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Macworld - In my recent Editors' Notes post on Consumer Reports' recommendation that Mac users dump Safari because the Apple browser lacks the anti-phishing tools of Firefox and Opera, I focused on behavioral changes one can make that minimize the risks of phishing attempts. I didn't, however, discuss a relatively simple configuration change you can make to your Mac that will give you a real anti-phishing tool--in Safari or any other browser you might want to use.
Consumer Reports touted Firefox or Opera over Safari because of the built-in anti-phishing tools in those first two browser; Safari has no such built-in capability. There is, however, a free service you can use that will give every browser on your Mac a full set of anti-phishing tools (and additional tools, if you choose to use them). This service is called OpenDNS, and it's a free replacement for your Internet service provider's (ISP) domain name servers.
So just what are domain name servers? A domain name server looks up addresses in the Domain Name System (DNS). In other words, a domain name server is the phone book for the Internet--it translates domain names (www.macworld.com, for example) into Internet protocol (IP) addresses (126.96.36.199, in the case of macworld.com). When you load a Web site, it's this IP address that's used to find the server, not the server's name you typed into the URL bar. Without the DNS, you'd have to know the IP address of any Web site you wanted to use--not a very practical method for browsing the Web.
By default, you are more than likely using the DNS servers provided by your ISP. These are typically included in the setup instructions you used when setting up your Internet connection. But just as there are many companies providing telephone books, there are many different DNS servers you can use--you aren't required to use the DNS servers provided by your ISP. OpenDNS is one such alternative "phone book," and it's one that comes with many features (most are optional) that you probably won't find in your ISP's DNS servers. One of those features is phishing protection, based on OpenDNS' PhishTank project. Once you've set your Mac to use OpenDNS' DNS servers, you get this protection automatically, in any application that uses DNS servers to resolve names.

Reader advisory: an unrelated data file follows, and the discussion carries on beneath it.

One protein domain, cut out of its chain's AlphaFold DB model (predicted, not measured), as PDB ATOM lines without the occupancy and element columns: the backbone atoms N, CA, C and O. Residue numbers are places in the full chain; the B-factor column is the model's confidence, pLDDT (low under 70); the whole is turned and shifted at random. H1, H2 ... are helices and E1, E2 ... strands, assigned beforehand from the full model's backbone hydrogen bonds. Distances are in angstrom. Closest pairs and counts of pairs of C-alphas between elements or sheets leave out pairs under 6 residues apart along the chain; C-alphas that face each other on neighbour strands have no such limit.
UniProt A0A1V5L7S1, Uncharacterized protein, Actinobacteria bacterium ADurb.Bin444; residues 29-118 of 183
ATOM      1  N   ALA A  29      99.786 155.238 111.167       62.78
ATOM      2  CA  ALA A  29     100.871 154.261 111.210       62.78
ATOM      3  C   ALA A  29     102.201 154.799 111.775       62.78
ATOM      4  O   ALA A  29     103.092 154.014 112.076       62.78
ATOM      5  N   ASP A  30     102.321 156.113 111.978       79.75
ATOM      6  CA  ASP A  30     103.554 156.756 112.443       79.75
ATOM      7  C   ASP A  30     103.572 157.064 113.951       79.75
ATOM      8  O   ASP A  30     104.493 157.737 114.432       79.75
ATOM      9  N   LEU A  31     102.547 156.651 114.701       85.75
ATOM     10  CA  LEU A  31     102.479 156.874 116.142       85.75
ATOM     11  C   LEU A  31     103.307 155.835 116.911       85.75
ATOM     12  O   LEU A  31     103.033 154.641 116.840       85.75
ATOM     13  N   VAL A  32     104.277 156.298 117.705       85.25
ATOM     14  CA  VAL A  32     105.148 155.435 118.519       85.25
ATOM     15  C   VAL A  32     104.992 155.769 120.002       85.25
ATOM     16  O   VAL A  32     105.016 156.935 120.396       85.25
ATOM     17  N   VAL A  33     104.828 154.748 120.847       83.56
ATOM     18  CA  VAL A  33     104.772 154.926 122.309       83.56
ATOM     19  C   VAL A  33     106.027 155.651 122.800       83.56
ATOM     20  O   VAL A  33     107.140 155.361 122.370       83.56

Note that OpenDNS is able to provide its services for free because it changes how your browser behaves when you enter a non-existent URL, say for asdfjklasjxznn.com. If you enter that URL using your normal DNS servers, you'll get a standard "page not found" error message. If you load that URL using OpenDNS, however, you'll see the image at right (click the image for a larger version). The ads you see there are what help OpenDNS pay for its services. If the prospect of seeing such ads when you enter a bad URL concerns you, then you'll want to pass on this solution. For me, though, it's a small price to pay for an excellent free service.
Setting up OpenDNS
So how do you use OpenDNS in place of your ISP's DNS servers? The answer depends on which version of OS X you're using, how you connect to the Internet, and how your current DNS server information has been set. Answering this question for every version of OS X and every possible network configuration simply isn't possible in this space. Instead, I'll provide some generic configuration advice, a specific example, and a pointer to OpenDNS' own very usable installation instructions.